## do geometric fibers determine scheme-theoretic image?

Let $X,Y,Z$ be reduced algebraic varieties, and let $Y$ and $Z$ be normal. Let $f:X \to Y$ and $g:X \to Z$ two surjective projective morphisms of algebraic varieties such that the geometric fibers of $f$ and $g$ coincide. Is there an isomorphism $h:Y\to Z$ such that $g=h \circ f$?

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I don't understand "$Y$ and $Z$ coincide set-theoretically". – Laurent Moret-Bailly Aug 29 2011 at 11:01
I mean that there's a one-to-one map between the set of closed points of $Y$ and the set of closed points of $Z$. – IMeasy Aug 29 2011 at 11:05
I don't understand, $f$ and $g$ have different targets, so how can they be the same morphism unless $Y=Z$? Do you mean that $Y$ and $Z$ have the same underlying topological space? In that case the answer is still no: Let $Y$ be a non-reduced scheme, $X=Z=Y_{red}$, $f:Y_{red}\to Y$ the inclustion and $g$ the identity. – J.C. Ottem Aug 29 2011 at 11:35
I still don't understand. Any positive-dimensional complex algebraic variety $Y$ has the same cardinality as, say, $[0,1]$. Fixing a bijection, we obtain by transport of structure a complex variety $Y'$ isomorphic to $Y$, with underlying set $[0,1]$. Now, starting with $f$ and $g$ but without your assumption on $Y$ and $Z$, we can apply the above construction and get, by composition, $f':X\to Y'$ and $g':X\to Z'$ where $Y'$ and $Z'$ have the same underlying set. In other words, this assumption on $Y$ and $Z$ is not a restriction. – Laurent Moret-Bailly Aug 29 2011 at 12:40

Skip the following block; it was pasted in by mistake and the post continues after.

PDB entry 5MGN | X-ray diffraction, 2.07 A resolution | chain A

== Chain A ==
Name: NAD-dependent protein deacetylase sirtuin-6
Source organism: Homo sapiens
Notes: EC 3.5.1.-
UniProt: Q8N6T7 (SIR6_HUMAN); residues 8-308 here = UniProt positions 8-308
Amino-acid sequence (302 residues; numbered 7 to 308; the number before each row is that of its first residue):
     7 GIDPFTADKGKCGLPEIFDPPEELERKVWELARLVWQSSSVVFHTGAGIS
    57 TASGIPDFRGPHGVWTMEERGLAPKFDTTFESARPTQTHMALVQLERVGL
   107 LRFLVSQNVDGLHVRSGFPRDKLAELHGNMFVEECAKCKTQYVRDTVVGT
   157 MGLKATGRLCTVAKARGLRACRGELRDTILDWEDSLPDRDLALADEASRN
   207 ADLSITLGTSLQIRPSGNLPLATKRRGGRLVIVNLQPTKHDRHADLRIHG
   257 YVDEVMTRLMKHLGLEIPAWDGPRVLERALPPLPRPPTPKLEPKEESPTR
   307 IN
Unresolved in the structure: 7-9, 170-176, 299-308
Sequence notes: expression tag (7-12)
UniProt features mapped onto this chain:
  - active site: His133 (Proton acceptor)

I think you want the maps to be surjective. Also, I suggest you rephrase the question to ask whether there exists an isomorphism $h: Y \to Z$ such that $g = h \circ f$. – S. Carnahan Aug 29 2011 at 15:23

In positive characteristic, you get a counterexample by taking $X=Y=Z=$ the affine line (say), $f$ the identity and $g$ the Frobenius map.
Assume now that the ground field is algebraically closed of characteristic zero. Consider the map $(f,g):X\to Y\times Z$. Its image $\Gamma$ is a closed subvariety of $Y\times Z$. The assumption on the fibers exactly means that both projections from $\Gamma$ to $Y$ and $Z$ are bijective (on closed points). Since they are proper they must be (in char. zero) finite birational, hence (by normality) isomorphisms. So, $\Gamma$ is the graph of the isomorphism we are looking for.